Natural History Museum, London

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Natural History Museum

It is one of three major museums on Exhibition Road in South Kensington (map), the others being the Science Museum (map) and the Victoria and Albert Museum (map). The Natural History Museum’s main frontage, however, is on Cromwell Road.

Given the age of the institution, many of the collections have great historical as well as scientific value, such as specimens collected by Charles Darwin.

The museum is particularly famous for its exhibition of dinosaur skeletons and ornate architecture—sometimes dubbed a cathedral of nature—both exemplified by the large Diplodocus cast that dominated the vaulted central hall before it was replaced in 2017 with the skeleton of a blue whale hanging from the ceiling.

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The museum is home to life and earth science specimens comprising some 80 million items within five main collections: botany, entomology, mineralogy, palaeontology and zoology.

The Natural History Museum Library contains extensive books, journals, manuscripts, and artwork collections linked to the work and research of the scientific departments; access to the library is by appointment only. The museum is recognised as the pre-eminent centre of natural history and research of related fields in the world.

Like other publicly funded national museums in the United Kingdom, the Natural History Museum does not charge an admission fee.

The museum is divided into four sets of galleries, or zones, each colour coded to follow a broad theme.

Red Zone. This is the zone that can be entered from Exhibition Road, on the East side of the building. It is a gallery themed around the changing history of the Earth.

Green zone. This zone is accessed from the Cromwell Road entrance via the Hintze Hall and follows the theme of the evolution of the planet.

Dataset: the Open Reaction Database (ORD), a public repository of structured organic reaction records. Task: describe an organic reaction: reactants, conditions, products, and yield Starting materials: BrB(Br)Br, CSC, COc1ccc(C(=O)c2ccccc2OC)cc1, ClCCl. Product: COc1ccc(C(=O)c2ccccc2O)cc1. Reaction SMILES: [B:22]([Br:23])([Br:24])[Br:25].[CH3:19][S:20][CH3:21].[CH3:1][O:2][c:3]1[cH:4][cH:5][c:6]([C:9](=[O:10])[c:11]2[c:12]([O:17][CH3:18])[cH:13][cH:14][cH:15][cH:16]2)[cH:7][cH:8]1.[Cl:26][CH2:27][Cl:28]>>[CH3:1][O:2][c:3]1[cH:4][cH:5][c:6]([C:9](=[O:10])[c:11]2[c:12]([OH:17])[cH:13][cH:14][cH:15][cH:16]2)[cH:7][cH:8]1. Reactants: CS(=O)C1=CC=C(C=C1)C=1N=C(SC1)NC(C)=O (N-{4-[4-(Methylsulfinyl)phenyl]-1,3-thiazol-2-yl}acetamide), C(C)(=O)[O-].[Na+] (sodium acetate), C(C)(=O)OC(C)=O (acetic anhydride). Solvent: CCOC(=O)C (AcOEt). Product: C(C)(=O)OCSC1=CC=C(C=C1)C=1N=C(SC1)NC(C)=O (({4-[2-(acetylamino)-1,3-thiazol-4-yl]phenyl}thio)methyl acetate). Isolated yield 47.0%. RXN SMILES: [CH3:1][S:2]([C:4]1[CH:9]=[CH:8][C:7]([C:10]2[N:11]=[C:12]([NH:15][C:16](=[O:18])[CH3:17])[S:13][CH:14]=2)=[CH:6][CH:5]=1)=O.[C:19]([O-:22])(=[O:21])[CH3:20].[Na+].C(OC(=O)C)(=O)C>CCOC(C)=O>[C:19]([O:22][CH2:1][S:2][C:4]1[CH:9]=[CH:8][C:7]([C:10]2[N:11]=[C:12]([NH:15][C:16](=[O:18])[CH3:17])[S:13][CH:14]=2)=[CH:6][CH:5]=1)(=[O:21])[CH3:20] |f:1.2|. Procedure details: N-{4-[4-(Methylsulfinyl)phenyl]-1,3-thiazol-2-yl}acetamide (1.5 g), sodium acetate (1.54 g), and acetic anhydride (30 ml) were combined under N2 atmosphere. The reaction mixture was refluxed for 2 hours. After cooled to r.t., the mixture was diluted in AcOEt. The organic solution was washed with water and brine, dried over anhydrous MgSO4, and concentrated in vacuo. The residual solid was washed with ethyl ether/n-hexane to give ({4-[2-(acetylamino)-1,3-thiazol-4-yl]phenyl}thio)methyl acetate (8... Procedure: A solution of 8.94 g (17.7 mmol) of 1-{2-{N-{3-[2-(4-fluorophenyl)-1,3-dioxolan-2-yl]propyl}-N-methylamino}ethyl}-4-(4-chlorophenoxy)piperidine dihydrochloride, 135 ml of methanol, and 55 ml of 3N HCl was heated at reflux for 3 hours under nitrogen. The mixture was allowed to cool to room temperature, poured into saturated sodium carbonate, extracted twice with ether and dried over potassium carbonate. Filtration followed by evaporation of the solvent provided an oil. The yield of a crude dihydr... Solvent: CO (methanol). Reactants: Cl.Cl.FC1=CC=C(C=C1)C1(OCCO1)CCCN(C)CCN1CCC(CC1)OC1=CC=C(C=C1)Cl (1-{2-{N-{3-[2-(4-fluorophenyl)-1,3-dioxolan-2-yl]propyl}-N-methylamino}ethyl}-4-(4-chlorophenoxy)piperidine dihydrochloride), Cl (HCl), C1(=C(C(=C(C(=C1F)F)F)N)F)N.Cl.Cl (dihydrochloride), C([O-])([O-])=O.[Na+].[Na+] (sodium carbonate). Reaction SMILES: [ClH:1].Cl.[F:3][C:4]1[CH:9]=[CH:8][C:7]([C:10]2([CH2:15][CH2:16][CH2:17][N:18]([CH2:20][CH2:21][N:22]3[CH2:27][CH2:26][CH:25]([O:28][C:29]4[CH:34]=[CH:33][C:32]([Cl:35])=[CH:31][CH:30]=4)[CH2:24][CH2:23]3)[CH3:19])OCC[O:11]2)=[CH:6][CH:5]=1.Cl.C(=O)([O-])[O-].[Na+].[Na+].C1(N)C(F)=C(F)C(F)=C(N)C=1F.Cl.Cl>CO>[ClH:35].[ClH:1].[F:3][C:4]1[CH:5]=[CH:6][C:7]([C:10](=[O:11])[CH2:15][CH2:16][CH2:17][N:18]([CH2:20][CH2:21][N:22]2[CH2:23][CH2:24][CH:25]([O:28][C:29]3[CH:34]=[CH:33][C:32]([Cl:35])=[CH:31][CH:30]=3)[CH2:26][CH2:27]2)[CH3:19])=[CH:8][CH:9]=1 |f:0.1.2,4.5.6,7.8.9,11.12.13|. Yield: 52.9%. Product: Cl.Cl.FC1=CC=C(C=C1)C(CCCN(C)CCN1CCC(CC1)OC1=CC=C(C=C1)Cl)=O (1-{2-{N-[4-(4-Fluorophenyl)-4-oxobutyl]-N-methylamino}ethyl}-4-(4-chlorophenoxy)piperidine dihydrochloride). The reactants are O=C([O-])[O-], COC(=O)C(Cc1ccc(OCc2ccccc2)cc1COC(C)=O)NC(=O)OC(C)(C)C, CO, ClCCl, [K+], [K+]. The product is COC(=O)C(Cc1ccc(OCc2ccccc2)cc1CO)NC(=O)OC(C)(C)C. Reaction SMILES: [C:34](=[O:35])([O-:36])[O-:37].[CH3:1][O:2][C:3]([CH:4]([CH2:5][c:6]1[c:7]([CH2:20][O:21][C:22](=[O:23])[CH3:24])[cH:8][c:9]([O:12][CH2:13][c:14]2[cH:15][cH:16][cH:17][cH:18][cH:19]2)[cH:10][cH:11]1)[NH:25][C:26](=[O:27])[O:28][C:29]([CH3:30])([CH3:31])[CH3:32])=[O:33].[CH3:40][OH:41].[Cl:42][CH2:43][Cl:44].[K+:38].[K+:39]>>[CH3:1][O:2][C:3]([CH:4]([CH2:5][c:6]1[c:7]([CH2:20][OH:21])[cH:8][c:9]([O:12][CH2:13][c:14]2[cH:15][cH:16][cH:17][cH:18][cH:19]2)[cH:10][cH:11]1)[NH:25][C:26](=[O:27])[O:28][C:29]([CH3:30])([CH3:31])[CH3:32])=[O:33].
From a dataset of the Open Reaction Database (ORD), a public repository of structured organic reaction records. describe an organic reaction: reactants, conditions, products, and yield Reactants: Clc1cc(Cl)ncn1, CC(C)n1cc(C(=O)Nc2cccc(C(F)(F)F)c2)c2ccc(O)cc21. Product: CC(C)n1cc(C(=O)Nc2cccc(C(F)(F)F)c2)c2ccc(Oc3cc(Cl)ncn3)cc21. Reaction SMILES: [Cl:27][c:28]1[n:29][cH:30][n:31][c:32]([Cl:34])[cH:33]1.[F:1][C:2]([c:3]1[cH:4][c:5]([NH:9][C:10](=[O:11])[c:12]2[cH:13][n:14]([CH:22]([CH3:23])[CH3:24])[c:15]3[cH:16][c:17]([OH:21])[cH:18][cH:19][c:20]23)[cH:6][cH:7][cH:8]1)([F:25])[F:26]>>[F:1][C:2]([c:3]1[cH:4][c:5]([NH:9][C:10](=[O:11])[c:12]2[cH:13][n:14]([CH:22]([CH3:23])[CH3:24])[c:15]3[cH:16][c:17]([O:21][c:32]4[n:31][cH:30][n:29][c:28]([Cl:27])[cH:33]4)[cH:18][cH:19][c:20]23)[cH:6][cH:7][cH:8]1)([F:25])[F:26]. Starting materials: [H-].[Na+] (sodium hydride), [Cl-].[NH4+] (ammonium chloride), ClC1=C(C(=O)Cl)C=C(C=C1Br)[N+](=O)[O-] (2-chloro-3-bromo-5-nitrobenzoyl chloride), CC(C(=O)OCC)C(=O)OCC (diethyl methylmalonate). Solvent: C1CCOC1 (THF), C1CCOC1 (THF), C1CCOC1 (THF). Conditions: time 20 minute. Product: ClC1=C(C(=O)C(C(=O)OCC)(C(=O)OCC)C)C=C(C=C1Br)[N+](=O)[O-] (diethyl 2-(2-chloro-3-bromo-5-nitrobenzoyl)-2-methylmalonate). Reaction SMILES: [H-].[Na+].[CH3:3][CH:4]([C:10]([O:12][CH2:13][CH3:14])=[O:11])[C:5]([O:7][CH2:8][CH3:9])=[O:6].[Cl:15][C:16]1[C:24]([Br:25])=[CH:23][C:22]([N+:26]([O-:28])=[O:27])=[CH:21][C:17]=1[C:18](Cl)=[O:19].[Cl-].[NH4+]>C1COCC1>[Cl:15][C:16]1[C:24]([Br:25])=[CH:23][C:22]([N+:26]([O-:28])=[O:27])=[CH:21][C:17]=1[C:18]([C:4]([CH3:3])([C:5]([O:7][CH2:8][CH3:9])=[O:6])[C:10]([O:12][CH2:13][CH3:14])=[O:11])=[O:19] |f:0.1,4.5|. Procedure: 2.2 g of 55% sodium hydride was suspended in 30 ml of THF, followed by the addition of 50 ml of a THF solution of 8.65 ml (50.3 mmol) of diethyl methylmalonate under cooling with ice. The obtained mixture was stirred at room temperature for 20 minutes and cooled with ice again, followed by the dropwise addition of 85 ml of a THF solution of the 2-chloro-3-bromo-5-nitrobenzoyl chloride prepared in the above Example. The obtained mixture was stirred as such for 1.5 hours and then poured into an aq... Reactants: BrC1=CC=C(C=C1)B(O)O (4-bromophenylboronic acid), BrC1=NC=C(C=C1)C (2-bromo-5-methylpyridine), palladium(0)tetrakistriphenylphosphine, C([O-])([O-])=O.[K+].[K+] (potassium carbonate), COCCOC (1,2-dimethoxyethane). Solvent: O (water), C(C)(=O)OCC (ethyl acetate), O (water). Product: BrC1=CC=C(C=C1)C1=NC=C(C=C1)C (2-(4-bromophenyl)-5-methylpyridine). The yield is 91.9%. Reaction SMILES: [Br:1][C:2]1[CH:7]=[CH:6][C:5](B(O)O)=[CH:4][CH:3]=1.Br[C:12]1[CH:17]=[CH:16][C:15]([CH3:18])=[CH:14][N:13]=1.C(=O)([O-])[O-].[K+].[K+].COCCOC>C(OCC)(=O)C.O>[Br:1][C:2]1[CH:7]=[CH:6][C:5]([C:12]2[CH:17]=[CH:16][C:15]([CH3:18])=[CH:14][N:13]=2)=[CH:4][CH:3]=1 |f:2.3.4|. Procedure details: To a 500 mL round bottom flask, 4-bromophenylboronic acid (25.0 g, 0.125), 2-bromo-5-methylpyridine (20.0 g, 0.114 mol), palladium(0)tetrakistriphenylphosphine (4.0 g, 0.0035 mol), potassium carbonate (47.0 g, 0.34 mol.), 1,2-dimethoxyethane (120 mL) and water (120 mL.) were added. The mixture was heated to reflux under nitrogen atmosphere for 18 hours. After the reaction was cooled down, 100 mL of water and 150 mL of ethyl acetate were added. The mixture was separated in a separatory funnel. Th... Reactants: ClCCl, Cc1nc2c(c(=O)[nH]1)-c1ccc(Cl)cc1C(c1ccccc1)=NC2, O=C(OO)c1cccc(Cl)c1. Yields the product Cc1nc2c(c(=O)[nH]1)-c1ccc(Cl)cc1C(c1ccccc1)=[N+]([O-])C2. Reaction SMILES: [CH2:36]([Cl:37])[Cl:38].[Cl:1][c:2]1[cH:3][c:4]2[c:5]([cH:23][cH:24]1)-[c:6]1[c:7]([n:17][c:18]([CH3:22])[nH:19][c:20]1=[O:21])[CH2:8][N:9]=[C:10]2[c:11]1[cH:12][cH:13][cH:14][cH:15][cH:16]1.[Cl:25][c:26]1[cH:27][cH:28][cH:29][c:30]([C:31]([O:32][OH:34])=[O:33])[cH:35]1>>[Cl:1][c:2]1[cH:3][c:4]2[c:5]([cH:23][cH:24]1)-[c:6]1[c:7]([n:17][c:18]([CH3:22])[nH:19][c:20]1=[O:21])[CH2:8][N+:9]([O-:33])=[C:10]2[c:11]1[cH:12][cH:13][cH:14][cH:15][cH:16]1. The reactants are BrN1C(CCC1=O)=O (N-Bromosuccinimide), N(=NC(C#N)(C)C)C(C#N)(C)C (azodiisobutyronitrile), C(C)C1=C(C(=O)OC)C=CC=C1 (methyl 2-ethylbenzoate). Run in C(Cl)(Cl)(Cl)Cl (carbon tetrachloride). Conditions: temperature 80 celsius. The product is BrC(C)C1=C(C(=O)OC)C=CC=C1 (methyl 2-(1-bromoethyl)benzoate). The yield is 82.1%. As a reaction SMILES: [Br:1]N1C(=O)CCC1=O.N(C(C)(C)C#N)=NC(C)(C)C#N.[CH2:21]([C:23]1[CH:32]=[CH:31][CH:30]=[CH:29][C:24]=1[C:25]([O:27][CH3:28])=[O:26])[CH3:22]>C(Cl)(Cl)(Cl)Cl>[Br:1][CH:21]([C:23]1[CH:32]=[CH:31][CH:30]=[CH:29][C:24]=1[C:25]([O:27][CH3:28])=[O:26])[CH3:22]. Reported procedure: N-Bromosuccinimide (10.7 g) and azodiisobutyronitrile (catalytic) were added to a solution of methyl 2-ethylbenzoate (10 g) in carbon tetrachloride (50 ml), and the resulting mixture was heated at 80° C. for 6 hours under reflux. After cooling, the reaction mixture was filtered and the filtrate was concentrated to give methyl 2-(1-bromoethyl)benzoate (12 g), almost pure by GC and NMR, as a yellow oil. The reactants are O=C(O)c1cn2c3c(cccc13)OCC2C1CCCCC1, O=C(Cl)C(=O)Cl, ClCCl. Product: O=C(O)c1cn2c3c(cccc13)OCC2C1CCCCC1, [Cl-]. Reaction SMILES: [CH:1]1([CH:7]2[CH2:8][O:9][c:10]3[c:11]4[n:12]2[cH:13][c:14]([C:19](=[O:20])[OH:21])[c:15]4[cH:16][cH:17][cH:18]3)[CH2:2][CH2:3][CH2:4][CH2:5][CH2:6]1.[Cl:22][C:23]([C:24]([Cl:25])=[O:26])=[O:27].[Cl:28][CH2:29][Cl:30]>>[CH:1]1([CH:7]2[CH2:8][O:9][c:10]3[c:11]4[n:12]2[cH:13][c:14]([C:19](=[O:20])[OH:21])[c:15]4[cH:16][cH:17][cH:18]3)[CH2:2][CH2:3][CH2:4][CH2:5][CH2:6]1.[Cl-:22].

Blue zone. To the left of the Hintze Hall, this zone explores the diversity of life on the planet.

Orange zone. Enables the public to see science at work and also provides spaces for relaxation and contemplation. Accessible from Queens Gate.

The closest London Underground station is South Kensington (map) — there is a tunnel from the station that emerges close to the entrances of all three museums. Admission is free, though there are donation boxes in the foyer.

Museum Lane (map) immediately to the north provides disabled access to the museum.

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TRANSPORT FOR LONDON – is a government organisation responsible for all public transport. Their website contains maps plus an excellent journey planner. The Underground is the oldest underground railway network in the world. (+ Connections map)

CityMapper – London | The ultimate transport app and technology for mobility in cities.

+ Getting around (visitlondon.com) • Transport (london.gov.uk) • Travel to and around England (visitengland.com)

 BUS >   National Express. By far the largest domestic coach operator and operates services throughout Great Britain. London’s coach hub is Victoria Coach Station (map), an Art Deco building opened in 1932.

 RAIL >   National Rail network, with 70 per cent of rail journeys starting or ending in London. + Train – Planning trip >> *Rail travel in Great Britain

 AIRPORTS >   Heathrow Airport, in Hillingdon, was for many years the busiest airport in the world for international traffic. Gatwick Airport is second airport, also serving a large spectrum of places world-wide. >> airportguides.co.uk – list of airports.

 WATERWAYS >   River boat services on the Thames known as Thames Clippers, which offers both commuter and tourist boat services. + River Transport Services.

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